It’s Anchors Away For Amy Lavere

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What if the proverbial girl next girl traded in her loose ponytail and cut-off jeans for an upright bass and a trick bag of sultry vocals? She’d probably seem a lot like Memphian Amy LaVere, who, at 32, looks like a seventeen-year old Judy Garland in the Wizard of Oz, yet sings like the prodigal offspring of Bob Wills and Lotte Lenya.


Take the opening track on LaVere’s sophomore CD, Anchors & Anvils. “He didn’t come home ‘til the light of the day/She’d have to kill him to get him to stay,” she muses in a self-penned campfire rave-up of Kurt Weill’s Seven Deadly Sins, sadly concluding, “Killing him didn’t make the love go away.”

Oh well – on Anchors & Anvils’ next track, “Tennessee Valentine,” LaVere has a new suitor to conquest, as she bends the melody like a mythological siren, luring her target to an easy death.

Offstage, her seductive side takes a back seat, leaving LaVere more humble and down-to-earth than her bass-toting, bad girl persona might reveal.  A mere minute of conversation, and it’s clear that the flurry of attentive males who join her on the album – including Memphis musicians like iconic producer Jim Dickinson, drummer Paul Taylor, and violinist Tommy Burroughs, and Nashville-based steel guitar wunderkind Chris Scruggs, who dubbed her “an Annie Oakley of the bass” – are fully tuned into her down-to-earth nature and bona fide musical sensibilities.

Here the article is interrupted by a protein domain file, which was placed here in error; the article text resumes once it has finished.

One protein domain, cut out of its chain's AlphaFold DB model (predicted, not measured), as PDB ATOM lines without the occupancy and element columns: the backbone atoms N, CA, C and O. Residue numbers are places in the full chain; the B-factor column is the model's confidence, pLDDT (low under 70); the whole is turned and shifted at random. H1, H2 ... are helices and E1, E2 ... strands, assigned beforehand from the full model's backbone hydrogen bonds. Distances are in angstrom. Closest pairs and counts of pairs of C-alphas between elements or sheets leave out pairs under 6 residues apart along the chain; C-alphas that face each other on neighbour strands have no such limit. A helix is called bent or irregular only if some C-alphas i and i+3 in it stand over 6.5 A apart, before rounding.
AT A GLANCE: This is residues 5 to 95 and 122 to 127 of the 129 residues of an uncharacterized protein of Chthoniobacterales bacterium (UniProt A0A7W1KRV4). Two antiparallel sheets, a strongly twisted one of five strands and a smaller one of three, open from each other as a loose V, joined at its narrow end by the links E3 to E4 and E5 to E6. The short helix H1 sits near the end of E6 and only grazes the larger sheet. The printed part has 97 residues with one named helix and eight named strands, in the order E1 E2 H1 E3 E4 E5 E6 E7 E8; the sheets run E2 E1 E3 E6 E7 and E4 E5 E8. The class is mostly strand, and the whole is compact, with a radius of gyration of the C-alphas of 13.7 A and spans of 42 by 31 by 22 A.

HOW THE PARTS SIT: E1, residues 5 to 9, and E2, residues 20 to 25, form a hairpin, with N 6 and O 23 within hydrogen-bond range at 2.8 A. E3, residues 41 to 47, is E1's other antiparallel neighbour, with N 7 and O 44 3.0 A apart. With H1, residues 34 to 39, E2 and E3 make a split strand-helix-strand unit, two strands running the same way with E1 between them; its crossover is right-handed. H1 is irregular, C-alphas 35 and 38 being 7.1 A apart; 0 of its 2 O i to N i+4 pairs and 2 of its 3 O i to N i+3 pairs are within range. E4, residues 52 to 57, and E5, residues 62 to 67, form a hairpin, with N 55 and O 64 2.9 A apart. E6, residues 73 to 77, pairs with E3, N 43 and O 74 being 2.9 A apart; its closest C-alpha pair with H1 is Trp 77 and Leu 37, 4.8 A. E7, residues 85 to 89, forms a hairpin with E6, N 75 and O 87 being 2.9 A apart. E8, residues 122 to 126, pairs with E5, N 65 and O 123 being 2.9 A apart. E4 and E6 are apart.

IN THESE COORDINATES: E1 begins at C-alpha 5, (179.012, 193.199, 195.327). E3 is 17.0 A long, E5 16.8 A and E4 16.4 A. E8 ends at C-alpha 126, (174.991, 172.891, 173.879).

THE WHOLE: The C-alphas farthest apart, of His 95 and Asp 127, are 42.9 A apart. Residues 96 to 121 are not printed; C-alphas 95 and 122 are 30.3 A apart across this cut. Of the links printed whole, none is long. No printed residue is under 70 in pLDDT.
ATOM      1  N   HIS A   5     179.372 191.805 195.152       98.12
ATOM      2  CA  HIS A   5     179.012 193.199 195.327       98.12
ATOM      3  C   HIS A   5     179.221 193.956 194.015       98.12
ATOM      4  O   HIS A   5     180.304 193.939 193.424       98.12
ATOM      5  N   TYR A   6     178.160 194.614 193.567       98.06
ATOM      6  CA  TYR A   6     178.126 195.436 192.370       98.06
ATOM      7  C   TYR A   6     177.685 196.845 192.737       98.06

“It’s been a little dream of mine since I moved to Memphis to meet Jim, let alone have him produce my record,” says LaVere, also an accomplished actress who portrayed Wanda Jackson in the Johnny Cash biopic Walk the Line, and more recently, played Christina Ricci’s partying gal pal in Black Snake Moan. 

“When I got the budget, Jim was the obvious way to go,” LaVere explains. “I handpicked the material, and I knew the cast of characters I wanted to be involved with. Jim was more supportive, as opposed to providing so much input on the front end.”

Now that Anchors & Anvils is garnering rave reviews, the Louisiana-born LaVere, who settled in Memphis eight years ago, is hammering the highways to promote the new record. “We’re shooting for 35 dates in six-and-a-half weeks,” she says of the tour, which includes stops in New York, California, and Calgary, Canada.

“I got to open up for Amos Lee at the Variety Playhouse in Atlanta recently,” she says. “It was a 1500-seat theater, a sold-out concert, and I never had a better show.”

“A few days ago, we played the Two-Stick in Oxford, Mississippi,” she continues. “At first, I was concerned that all the [Ole Miss] students had gone home, but the 25 or 30 people who were there were really appreciative, and I sold thirteen CDs. You know, any club that’s got great sushi and cold Pabst Blue Ribbon is close to my heart!”

A perennial optimist, LaVere notes that, “making a good living playing music is a lifelong commitment.” Invoking country road hog Willie Nelson, she declares, a little starry-eyed, “I really admire the way he’s set up his lifestyle.”

Letting out a heady sigh, followed by a captivatingly earthy giggle, LaVere pauses, then proclaims wholeheartedly, “This is really the dream for me.”

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